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Namibian Cheetah Sasha Dies In Kuno National Park

Sasha, one of the 8 cheetahs translocated from Namibia in September last year and released in Kuno national park , died on March 27. After almost two months’ of illness, the five year old female cheetah died in the morning.  Addditional chief secretary forest department JS Kansotia confirmed this.  Sasha was diagnosed with hepatorenal, a kidney and liver-related infection, in the last week of January, four months after she was brought to Kuno in September 2022.  Sasha was  brought up in captivity in Namibia after she was picked up in malnourished  condition in a farm field there . Knowing her health conditions, Indian officials had even objected to her translocation as they apprehended that she might not last in the wild. Renal Complications  On January 23 , the female cheetah  had showed signs of fatigue and weakness, after which she was tranquilised and shifted to the quarantine enclosure for treatment. “Two days after medicines had been injected intravenously, the cheetah was showin

Red Threat on Tiger Census

Ahead of the ambitious tiger census in 2022, there are disturbing reports of disruption in the counting of the big cats in Palamu tiger reserve located in Jharkhand where  Naxalites have yet again threatened the tiger estimation work. Last year there were reports that the Wildlife Institute of India (WII) officials were allegedly taken hostage by the left wing ultras in Palamu when they were carrying out the work of setting up cameras in the jungle to capture the images of the tigers for the census. However, they were released later.  Palamu is not the only tiger reserve  in India facing the red threat. Indravati national park in Chattisgarh, now considered as a Naxal hotspot, and Similipal in Odisha are some other national parks where the Naxals  have affected the wildlife conservation projects. 2022 is an important year for tiger conservation as the tiger range countries – mainly the countries where the big cat is found  in South East Asia  and the Russian Far East - had  decided in 2010 to double the population of the tigers by that year.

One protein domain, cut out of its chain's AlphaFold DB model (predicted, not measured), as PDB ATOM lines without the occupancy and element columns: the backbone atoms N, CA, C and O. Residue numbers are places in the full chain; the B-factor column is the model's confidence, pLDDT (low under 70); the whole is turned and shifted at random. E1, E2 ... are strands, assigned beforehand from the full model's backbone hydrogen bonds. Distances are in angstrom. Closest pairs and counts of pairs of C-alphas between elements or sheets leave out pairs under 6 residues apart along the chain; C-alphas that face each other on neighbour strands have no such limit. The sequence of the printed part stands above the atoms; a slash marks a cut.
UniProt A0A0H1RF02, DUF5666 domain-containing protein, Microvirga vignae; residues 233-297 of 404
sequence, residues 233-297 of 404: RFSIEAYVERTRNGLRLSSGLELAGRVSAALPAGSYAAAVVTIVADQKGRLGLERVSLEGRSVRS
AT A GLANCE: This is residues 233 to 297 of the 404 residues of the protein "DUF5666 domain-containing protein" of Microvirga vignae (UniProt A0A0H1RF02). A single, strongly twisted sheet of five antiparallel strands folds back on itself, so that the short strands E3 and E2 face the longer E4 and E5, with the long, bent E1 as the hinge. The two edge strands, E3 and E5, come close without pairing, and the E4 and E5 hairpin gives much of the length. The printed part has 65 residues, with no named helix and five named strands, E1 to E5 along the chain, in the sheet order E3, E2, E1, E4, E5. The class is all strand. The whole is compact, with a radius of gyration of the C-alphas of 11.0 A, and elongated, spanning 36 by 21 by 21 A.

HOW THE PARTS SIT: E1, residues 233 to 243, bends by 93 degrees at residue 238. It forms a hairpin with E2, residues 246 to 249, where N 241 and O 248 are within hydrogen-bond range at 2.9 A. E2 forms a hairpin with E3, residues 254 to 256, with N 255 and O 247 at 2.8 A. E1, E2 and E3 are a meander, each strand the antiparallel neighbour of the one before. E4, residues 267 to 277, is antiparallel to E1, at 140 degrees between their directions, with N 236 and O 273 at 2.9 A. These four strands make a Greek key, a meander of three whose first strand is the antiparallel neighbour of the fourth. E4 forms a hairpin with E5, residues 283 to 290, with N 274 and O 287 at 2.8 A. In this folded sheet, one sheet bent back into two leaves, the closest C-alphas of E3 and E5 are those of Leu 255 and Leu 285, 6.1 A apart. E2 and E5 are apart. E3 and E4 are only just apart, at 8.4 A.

Signs of Tiger Presence in Palamu 

The latest crisis in Palamu has emerged at a time when the park authorities were monitoring about five tigers in  the reserve.  But the exact number could be known only  after capturing the  stripes  in cameras . But  Naxals are opposed to setting up of the camera traps  fearing their whereabouts would also be revealed.   Both the state forest department and the WII personnel are reportedly reluctant in venturing into the deep forest fearing the left wing ultras. Palamu tiger reserve is spread over  Latehar , Palamu and Garhwa  and all these places are  considered as Naxal dominated pockets .  The forest department officials in Jharkhand said  , “ There is movement of tigers in Palamu but it is not recorded because there are no camera traps . Last  year the carcass of an aged tigress was found in Palamu contradicting the popular belief that there is no tiger left in the jungle.”  The officials said that in 2018, there was no tiger presence recorded in Palamu because “ we failed to access the whole jungle  .But this time we want to convince the naxals that the camera traps are not being set up to monitor their movement “. “ Though we can’t communicate with them directly,  we are trying to communicate through other channels”, they said.